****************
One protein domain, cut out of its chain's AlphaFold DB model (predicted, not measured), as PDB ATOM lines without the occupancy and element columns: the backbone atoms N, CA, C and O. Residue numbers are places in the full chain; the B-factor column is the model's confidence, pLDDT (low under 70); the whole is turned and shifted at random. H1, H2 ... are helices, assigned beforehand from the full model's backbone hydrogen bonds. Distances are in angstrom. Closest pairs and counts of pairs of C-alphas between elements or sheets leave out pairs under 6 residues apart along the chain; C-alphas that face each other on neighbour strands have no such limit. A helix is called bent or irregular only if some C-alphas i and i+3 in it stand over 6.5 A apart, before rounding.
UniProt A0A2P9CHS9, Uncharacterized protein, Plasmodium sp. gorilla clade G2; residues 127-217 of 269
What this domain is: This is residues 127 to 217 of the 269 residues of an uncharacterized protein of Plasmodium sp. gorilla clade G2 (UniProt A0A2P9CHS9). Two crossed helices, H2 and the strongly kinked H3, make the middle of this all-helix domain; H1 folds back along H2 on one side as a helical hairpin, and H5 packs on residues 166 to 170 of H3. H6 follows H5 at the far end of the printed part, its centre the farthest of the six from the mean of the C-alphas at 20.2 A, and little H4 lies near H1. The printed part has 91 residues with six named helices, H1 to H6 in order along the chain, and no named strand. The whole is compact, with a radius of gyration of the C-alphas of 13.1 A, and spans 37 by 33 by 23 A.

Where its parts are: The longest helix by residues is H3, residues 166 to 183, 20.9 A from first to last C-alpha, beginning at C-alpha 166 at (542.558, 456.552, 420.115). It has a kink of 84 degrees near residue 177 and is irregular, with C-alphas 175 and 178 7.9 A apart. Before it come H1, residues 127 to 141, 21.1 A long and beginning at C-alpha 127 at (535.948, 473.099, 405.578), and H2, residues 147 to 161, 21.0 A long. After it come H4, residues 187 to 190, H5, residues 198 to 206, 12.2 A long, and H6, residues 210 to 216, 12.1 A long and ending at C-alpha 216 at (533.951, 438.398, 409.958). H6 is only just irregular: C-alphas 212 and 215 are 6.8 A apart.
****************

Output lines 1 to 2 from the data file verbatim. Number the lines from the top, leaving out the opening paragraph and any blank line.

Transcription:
UniProt A0A2P9CHS9, Uncharacterized protein, Plasmodium sp. gorilla clade G2; residues 127-217 of 269
What this domain is: This is residues 127 to 217 of the 269 residues of an uncharacterized protein of Plasmodium sp. gorilla clade G2 (UniProt A0A2P9CHS9). Two crossed helices, H2 and the strongly kinked H3, make the middle of this all-helix domain; H1 folds back along H2 on one side as a helical hairpin, and H5 packs on residues 166 to 170 of H3. H6 follows H5 at the far end of the printed part, its centre the farthest of the six from the mean of the C-alphas at 20.2 A, and little H4 lies near H1. The printed part has 91 residues with six named helices, H1 to H6 in order along the chain, and no named strand. The whole is compact, with a radius of gyration of the C-alphas of 13.1 A, and spans 37 by 33 by 23 A.